Last week we talked about the ever declining choice of retailers as they struggle against a dire economy. This week it’s the turn of travel companies with the collapse of Holidays 4 U, affecting over 50,000 holidaymakers planning on catching some rays in Turkey. According to experts this is an unusually early time of year for such a collapse but it emphasises the rising costs and change in attitude towards booking holidays.  

[schools are out]

Being in the middle of the school summer holidays, there are likely to be many tearful children and disappointed parents who were looking forward to a week in Bodrum or similar (I on the other hand may have been slightly relieved at spending a week there), and now starts the long wait for refunds and compensation.

For those that are lucky enough not to be going to Turkey or having booked with Holidays 4 U then you might want to have a read of the 2011 guide to holiday money hosted on Visa’s website which includes top tips from around the world on how to save some money to haggling in Marrakesh and tipping in Chicago.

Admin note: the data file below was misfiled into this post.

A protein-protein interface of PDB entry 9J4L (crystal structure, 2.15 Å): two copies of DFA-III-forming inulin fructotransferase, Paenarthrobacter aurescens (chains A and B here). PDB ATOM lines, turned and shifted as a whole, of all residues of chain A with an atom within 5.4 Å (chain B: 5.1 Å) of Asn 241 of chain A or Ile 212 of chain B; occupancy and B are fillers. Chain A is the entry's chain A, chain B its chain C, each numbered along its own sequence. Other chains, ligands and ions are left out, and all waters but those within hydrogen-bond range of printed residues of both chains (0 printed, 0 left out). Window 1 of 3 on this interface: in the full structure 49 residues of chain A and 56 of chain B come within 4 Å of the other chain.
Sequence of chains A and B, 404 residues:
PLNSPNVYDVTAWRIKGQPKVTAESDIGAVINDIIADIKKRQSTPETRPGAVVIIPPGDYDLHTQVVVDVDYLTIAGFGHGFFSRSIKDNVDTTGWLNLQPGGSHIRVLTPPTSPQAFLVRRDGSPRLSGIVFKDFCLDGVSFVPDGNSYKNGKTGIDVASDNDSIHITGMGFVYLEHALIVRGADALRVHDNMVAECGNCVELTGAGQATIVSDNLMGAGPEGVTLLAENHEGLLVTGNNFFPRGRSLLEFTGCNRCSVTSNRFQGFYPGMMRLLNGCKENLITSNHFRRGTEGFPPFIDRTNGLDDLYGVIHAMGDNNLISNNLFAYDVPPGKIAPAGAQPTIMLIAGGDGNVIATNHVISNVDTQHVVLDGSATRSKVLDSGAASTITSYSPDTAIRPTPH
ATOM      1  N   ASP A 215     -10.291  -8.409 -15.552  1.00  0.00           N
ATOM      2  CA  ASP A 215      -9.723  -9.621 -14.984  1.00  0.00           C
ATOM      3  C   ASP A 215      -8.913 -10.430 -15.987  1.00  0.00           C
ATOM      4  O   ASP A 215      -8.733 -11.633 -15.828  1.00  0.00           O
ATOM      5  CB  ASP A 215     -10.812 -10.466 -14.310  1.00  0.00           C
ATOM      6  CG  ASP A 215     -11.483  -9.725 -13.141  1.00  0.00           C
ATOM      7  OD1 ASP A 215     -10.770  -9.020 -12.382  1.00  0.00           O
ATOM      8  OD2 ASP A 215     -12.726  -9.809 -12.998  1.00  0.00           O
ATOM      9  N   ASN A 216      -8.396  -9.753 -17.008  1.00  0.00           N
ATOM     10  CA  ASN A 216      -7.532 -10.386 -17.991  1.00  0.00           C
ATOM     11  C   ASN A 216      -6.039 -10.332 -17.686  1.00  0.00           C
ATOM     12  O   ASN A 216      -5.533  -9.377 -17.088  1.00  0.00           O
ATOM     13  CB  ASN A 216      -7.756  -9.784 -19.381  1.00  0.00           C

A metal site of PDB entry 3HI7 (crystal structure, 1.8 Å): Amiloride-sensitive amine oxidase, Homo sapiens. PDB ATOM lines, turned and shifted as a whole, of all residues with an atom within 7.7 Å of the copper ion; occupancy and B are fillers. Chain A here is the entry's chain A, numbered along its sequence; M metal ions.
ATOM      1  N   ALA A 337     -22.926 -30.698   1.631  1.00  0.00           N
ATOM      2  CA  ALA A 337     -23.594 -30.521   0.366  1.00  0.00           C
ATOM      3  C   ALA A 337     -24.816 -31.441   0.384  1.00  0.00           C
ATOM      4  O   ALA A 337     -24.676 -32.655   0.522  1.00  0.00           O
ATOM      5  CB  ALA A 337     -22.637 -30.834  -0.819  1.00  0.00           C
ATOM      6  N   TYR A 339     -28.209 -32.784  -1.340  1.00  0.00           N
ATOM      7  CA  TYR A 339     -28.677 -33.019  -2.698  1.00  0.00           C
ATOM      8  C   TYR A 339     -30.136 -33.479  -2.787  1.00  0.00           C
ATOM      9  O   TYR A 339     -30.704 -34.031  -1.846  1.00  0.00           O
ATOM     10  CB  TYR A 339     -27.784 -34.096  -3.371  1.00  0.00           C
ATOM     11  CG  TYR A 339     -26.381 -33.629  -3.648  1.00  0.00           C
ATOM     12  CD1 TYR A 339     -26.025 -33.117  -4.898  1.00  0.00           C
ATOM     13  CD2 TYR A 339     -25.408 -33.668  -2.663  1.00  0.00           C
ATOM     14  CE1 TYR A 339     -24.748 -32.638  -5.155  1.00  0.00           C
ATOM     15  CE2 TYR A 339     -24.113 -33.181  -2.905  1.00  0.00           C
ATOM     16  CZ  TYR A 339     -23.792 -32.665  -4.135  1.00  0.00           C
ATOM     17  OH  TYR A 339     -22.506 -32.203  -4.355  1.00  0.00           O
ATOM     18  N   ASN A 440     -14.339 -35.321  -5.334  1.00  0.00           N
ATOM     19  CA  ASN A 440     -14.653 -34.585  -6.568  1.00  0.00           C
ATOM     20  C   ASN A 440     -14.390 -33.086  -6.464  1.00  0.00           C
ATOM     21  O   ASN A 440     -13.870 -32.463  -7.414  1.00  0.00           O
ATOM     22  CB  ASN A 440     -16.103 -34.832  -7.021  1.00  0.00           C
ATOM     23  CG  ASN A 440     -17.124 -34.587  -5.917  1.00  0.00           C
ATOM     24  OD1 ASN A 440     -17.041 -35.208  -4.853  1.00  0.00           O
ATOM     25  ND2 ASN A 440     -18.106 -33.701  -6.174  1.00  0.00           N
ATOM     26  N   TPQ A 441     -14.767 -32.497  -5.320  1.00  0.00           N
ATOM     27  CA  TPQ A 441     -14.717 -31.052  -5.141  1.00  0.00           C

Good Week/Bad Week…

 Given the turmoil that’s affected markets this week, there perhaps aren’t too many people who’ve enjoyed a good week in the most literal sense. One group who’ve perhaps fared less badly though are workers with final salary pensions. Unlike their colleagues in defined contribution schemes, whose pension pots rise and fall with the markets, their level of benefits remain largely guaranteed regardless of the markets.

On the bad week front, we could probably name half the City, leading politicians who’ve taken a beating for being on holiday during the turmoil, or indeed the aforementioned DC pension holders. Instead though, we’re going to plump for Paul Daniels. The man married to Debbie McGee was the unfortunate victim of one of those rare, (but all too comic) freak accidents that you really find it hard to believe could cause a hospital admission. We could describe it for you, but ultimately, we think this article in the Metro does a pretty good job of it. As an aside, it’s worth following his ‘attacker’ on Twitter as well, purely to see what happens next.


[Sooty's all smiles. Then he turned..]